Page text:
Association for Relations Across the Taiwan Straits (ARATS) Chairman Chen Deming (陳德銘) is visiting Taiwan for the first time since he took over as leader of the organization. He says he is here to take Taiwan’s pulse. Wherever he goes, he is met by public protests, and one can only speculate as to whether he knows why that is and if it helps him take the pulse of protesters.
Chen’s itinerary includes all of the major cities and visits with ministers, local government leaders and top officials from the Chinese Nationalist Party (KMT), the People First Party (PFP) and large corporations. He has a busy schedule and will talk to many important people. The question is: Will the people he meets represent public opinion?
Most of the people he is meeting are pro-unification individuals in the pan-blue camp or leaders of companies doing business in China. They are the nation’s political and economic leaders, but although they include the president, the premier and many ministers, their approval ratings are in the single-digit percentages. They may be legally entitled to their positions, but they are far from representative of public opinion.
Their opinions are minority opinions and Chen would be wise not to equate their positions as being in line with what the public wants. If Chen wants to take the nation’s pulse, he would be better served by changing his itinerary and meeting with people from the opposition parties, getting out of his car and listening to what the protesters have to say, and walking the streets to see how people live. This is what is required to take the pulse of Taiwan.
Perhaps Chen will hear business leaders praising the advantages of the Economic Cooperation Framework Agreement (ECFA) and expressing their support for the cross-strait service trade agreement. That would be one voice, albeit a minority voice. A majority of the public say that they have not seen any benefits from the ECFA, but rather that they have suffered because of it. They are now very suspicious of the service trade agreement because the government has not told them why the nation should enter into the pact — it just wants the public to accept it.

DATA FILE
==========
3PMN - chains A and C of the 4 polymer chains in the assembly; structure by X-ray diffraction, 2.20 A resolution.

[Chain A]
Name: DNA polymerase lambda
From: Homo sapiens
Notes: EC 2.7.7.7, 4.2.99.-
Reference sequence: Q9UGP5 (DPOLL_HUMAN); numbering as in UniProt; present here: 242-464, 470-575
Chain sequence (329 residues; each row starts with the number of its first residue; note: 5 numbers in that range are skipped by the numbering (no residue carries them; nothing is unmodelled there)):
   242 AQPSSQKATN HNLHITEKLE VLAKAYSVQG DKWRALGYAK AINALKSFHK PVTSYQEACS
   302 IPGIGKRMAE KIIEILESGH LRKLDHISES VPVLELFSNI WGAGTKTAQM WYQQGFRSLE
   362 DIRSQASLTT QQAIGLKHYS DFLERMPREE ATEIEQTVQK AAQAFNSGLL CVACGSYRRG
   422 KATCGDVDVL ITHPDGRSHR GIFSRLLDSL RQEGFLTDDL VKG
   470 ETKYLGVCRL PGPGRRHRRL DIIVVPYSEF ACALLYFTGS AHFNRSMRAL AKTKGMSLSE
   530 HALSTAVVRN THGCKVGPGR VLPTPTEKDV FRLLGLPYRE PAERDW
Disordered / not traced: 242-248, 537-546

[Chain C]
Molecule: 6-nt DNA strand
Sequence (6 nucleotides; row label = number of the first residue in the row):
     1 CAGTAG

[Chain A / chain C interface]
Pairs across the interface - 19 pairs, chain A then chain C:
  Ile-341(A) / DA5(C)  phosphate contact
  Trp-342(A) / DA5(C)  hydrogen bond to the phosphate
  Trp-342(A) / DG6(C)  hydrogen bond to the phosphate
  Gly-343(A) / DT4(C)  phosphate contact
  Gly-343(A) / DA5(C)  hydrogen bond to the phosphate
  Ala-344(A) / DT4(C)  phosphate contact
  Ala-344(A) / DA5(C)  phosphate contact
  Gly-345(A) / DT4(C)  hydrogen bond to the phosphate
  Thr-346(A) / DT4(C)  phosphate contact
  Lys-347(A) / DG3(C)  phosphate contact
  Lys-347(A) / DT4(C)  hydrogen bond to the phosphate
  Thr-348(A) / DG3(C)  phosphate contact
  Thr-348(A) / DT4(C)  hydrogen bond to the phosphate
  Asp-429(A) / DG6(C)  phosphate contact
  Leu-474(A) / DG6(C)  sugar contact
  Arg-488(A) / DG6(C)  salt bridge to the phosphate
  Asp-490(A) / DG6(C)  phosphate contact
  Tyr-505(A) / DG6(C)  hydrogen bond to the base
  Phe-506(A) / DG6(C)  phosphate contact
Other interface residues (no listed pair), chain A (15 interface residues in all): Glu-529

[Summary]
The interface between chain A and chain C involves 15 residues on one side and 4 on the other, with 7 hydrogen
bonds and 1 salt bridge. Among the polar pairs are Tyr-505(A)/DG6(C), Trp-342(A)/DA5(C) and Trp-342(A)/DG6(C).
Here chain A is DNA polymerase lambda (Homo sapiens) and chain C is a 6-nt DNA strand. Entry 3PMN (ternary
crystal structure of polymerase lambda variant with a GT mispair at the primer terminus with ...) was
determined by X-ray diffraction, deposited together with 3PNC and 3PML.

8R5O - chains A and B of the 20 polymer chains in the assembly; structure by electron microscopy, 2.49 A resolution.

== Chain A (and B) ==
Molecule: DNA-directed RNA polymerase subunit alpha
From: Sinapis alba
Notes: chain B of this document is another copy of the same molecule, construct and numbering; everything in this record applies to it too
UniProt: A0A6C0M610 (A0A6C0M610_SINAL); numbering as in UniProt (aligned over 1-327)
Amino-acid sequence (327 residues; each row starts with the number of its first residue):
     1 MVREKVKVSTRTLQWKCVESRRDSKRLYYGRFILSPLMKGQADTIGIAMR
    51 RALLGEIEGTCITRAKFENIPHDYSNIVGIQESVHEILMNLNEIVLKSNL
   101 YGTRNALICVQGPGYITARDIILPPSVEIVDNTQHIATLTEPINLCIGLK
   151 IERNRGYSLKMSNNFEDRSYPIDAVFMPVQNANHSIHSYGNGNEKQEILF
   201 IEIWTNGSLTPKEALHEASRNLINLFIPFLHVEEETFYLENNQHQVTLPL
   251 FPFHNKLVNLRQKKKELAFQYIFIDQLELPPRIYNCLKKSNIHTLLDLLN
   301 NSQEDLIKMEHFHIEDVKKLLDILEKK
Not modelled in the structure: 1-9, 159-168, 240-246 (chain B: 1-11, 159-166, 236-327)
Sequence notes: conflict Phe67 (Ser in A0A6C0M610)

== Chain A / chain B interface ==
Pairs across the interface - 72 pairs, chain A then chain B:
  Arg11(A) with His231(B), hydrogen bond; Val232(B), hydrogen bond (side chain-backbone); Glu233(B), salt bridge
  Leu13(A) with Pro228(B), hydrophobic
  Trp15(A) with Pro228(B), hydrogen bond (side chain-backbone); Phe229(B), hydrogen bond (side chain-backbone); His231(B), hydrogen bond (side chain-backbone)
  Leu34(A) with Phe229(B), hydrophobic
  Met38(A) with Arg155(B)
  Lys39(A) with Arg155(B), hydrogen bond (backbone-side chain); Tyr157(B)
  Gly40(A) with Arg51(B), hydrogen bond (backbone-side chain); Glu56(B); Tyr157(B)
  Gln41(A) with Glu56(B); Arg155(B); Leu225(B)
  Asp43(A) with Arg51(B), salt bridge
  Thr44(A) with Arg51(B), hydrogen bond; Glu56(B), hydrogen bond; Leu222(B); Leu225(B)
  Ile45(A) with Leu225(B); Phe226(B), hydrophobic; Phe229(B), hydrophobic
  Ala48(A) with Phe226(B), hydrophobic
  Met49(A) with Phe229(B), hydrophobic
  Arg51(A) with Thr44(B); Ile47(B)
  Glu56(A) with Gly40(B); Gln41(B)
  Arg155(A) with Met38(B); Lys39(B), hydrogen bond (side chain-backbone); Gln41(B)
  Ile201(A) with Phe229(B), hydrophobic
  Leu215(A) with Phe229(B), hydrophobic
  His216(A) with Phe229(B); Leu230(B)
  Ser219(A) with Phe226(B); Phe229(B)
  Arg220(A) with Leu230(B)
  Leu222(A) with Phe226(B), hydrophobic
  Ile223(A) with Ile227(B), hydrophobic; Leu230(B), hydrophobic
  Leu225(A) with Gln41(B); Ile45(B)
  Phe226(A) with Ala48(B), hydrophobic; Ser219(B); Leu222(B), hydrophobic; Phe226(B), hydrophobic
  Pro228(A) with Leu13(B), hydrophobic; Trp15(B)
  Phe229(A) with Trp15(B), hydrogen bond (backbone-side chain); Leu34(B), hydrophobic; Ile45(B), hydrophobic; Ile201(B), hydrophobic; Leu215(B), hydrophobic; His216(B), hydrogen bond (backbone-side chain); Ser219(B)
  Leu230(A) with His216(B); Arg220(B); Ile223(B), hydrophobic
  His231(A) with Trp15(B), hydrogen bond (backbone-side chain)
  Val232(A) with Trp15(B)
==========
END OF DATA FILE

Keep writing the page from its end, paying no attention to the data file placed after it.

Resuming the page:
Opposition parties and non-governmental organizations have exposed the government’s lies about the ECFA, and the public is worried and angry over the government’s deceit. This adds to the beat of the nation’s pulse.
Pan-blue camp politicians will show strong support for cross-strait exchanges and the Chinese government, but recent opinion polls show that 70 percent of respondents support independence. With those who are undecided removed from the polls’ results, national support for unification with China is continuing to shrink. By taking Taiwan’s pulse by only meeting with those who support unification, Chen is describing the elephant by looking at its tail.
China is an authoritarian state where whatever the top leadership says is what counts and no one else dares express a dissenting opinion. Taiwan is a democracy where a majority has to agree for anything to count. If the government makes a decision against the wishes of the majority, implementing it will not be feasible.
If Chen wants to get a feeling for Taiwan to enable him to move in the right direction, he must first gain an understanding of what makes Taiwan unique and what makes it different from China.